Mutagenesis of Ancestral Proteins

To understand the evolutionary importance of sequence changes observed between ancestral, zoonotic, and SARS-CoV-2 spike protein sequences, in-silico mutagenesis and binding energy studies were performed. A previously constructed x-ray crystallography structure for the complex between the receptor-binding domain (RBD) of the SARS-CoV-2 spike protein and the human hACE2 receptor were obtained from RCSB (accession number 6M0J). Utilizing PyMOL ( mutagenesis wizard, the four missense mutations (R346t, A372t, Q498h or Q498y, H519n) identified between the N0 and N1 sequences were introduced into the SARS-CoV-2 RBD sequence, replicating the sequence of the putative ancestral zoonotic (N0) sequence. In addition to the N1 and N0 structures, additional structures were developed in a similar fashion, selectively including each of the 4 mutations to represent all the possible combinations that these mutations may have existed throughout evolutionary time.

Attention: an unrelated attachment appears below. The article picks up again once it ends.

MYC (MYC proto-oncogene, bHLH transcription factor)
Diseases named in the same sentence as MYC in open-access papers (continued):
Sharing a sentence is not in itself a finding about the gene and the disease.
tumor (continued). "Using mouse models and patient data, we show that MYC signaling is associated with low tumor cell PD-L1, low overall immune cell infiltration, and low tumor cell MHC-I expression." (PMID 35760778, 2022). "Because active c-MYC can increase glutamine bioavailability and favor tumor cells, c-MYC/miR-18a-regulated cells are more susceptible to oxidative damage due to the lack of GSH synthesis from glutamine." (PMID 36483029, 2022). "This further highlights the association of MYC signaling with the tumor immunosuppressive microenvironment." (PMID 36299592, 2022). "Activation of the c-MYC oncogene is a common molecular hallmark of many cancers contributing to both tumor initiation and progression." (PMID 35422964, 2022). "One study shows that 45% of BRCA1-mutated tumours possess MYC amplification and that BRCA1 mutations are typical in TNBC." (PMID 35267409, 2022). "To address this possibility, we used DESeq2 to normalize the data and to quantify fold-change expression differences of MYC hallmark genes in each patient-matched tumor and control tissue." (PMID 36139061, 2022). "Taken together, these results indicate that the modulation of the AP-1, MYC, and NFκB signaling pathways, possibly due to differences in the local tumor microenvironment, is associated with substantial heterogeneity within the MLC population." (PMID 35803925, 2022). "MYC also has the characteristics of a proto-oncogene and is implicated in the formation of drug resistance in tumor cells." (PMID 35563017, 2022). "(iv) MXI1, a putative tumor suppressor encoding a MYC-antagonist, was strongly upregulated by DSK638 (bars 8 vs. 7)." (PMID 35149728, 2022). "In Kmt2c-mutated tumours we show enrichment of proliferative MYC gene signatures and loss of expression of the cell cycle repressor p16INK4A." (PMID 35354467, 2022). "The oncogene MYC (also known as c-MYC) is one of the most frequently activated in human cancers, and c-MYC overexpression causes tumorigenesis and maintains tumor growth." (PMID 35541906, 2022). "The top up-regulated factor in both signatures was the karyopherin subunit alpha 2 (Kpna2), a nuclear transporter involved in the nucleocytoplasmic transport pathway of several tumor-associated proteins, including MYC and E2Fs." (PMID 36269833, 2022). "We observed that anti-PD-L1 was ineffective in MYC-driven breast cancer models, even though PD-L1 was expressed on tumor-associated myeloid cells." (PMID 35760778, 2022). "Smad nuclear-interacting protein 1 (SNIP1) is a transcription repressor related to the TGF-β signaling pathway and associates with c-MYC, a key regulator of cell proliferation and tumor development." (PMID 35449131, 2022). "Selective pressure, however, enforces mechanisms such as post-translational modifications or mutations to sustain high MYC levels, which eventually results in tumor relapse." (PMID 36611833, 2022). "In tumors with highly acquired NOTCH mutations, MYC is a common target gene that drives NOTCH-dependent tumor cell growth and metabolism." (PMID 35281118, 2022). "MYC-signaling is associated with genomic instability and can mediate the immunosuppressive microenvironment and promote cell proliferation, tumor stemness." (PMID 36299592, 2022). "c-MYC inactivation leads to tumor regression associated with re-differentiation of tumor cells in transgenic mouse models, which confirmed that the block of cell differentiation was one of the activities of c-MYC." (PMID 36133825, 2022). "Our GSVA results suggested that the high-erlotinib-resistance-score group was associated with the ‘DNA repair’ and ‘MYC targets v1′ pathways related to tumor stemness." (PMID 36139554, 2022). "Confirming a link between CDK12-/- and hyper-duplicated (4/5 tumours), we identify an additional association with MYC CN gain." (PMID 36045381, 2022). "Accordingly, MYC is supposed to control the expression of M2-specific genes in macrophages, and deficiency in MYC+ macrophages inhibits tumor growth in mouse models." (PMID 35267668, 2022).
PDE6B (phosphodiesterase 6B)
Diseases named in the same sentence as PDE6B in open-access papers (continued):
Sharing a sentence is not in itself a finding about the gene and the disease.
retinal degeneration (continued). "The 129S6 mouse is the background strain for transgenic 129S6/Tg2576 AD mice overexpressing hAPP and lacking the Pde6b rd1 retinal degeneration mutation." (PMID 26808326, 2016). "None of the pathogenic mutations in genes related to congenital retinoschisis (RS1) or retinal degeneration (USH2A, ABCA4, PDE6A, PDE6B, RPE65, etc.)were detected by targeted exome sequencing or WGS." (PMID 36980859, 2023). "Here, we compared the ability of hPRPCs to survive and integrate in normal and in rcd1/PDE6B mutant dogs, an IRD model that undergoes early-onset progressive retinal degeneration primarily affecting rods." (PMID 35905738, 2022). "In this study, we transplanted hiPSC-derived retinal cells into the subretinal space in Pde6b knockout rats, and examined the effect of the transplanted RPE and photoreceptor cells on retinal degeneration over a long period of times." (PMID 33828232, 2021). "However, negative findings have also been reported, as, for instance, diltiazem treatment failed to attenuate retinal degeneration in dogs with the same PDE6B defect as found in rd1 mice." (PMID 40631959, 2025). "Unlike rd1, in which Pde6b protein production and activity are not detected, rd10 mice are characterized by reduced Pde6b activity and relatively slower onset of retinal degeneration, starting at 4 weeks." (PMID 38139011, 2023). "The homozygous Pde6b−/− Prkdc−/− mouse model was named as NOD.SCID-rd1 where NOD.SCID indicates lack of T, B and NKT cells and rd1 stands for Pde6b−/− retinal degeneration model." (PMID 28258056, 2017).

Simulation of ACE2 Interactions Using Molecular Docking